The AMAX Corporation, now Phelps-Dodge, discovered a huge molybdenum deposit in Crested Butte and were exploring the idea of building a mine there. It would have torn down the mountain behind the town and we were a very successful ski resort/environmental/wilderness economy. Creating a boomtown didn’t seem like the best idea to me, so I ran for mayor. I won by 20 votes. In a town that size, it’s not as amazing as it sounds. So the next two terms, I announced that I would go into negotiations with the CEO of the world’s biggest mining company to share ideas and see what was appropriate and what wasn’t. In other words, I led the battle to tell them, “No, thanks.”

Four years after my election and garnering national and international attention, the mining company announced that they weren’t going to build the mine after all. A headline ran that I was “the mayor who saved a mountain”. I always loved that, and I love to brag about that. But of course, the headline’s not true; it was the community that saved the mountain. It was a whole bunch of people who cared passionately about their homes, their families, their schools and their recreation industry.   

AFP: We've seen people get knocked down and out in life at times by health issues and other life-altering events. For example, I’m sure that some treasury and finance professionals out there wanted to just give up after the 2007-2008 financial crisis. But here you are, a man who has survived two life-altering incidents, and you've accomplished so much and are such an inspiration to so many people. What advice can you give to people who are struggling? What do you say to them to help them keep going?

There are a lot of people out there in mental wheelchairs, and there’s no visible indication. There are a lot of people with internal scars. There aren’t many of us who go through life without getting whacked somehow; whether it’s the end of a relationship, a business failing or the economy going nuts. A whole variety of challenges can appear in someone’s life and some people say it’s not fair and it shouldn’t happen, but life’s not fair. Life is life. And in my experience, life is wonderful. Sometimes you hit potholes and bumps. Sometimes the bridge is out. Something you thought was going to be a certain way didn’t turn out that way. That’s just part of the ride.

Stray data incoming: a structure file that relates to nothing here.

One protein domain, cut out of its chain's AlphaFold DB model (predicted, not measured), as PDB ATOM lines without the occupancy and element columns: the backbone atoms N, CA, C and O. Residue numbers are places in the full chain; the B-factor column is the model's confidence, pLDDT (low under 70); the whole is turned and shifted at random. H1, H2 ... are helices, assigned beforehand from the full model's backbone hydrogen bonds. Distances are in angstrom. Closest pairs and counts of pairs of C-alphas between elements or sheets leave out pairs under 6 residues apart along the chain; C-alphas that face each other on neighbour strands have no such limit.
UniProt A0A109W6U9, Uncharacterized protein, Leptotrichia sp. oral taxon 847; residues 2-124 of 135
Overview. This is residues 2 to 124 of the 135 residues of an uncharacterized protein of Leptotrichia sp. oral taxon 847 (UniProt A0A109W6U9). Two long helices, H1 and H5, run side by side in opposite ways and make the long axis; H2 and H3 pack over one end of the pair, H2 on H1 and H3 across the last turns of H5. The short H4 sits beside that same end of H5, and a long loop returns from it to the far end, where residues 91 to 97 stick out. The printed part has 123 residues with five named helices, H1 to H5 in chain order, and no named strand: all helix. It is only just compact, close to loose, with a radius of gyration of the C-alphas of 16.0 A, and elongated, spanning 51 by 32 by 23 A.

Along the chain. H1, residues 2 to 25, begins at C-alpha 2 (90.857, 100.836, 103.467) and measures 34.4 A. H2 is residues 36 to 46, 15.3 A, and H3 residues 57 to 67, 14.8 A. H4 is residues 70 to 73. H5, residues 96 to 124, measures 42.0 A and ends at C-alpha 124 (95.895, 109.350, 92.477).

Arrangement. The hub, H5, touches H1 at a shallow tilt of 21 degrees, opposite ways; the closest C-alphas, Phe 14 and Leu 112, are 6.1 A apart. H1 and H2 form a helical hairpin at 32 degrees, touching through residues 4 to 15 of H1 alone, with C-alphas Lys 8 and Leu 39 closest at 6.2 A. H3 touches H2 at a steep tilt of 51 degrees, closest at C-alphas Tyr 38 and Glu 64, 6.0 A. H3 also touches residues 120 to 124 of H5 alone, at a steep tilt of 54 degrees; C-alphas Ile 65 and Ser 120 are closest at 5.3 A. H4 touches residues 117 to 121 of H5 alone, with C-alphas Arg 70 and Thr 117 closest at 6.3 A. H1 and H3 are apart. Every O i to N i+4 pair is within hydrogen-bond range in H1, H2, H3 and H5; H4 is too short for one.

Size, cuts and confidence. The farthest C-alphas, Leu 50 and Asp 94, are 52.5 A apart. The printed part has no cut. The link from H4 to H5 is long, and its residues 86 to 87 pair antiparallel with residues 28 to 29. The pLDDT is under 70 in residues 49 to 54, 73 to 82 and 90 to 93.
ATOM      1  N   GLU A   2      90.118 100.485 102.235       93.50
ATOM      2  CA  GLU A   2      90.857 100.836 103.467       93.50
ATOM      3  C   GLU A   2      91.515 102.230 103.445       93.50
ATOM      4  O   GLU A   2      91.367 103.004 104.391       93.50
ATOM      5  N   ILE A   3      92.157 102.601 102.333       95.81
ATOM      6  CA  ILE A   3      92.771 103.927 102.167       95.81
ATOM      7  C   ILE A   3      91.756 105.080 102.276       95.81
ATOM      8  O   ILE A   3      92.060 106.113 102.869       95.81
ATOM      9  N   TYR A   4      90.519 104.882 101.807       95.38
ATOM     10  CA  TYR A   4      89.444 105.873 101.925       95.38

Was being burned awful? God, yes. But that’s a long time ago, and I don’t have any memory of the pain or the difficulties in it. There were some, of course. But there has also been some interesting, great stuff. But—and I’m not saying this is easy—what if you can find ways to learn some lessons from it? What if it can become a building experience?

I’m sure a ton of people at the AFP Annual Conference have been through some rough stuff—a business failure, a displacement from their job—but that’s life. Life’s a rollercoaster. But overwhelmingly, it’s a wonderful rollercoaster. The bottom line is that life is filled with choices. Frequently, we land where we are because of choices we’ve made. And sometimes, it has nothing to do with the choices we’ve made; it just happened. But the most important thing is, we get the power to choose what’s next.

Don’t Miss W Mitchell at the 2015 AFP Annual Conference. Register for the conference here.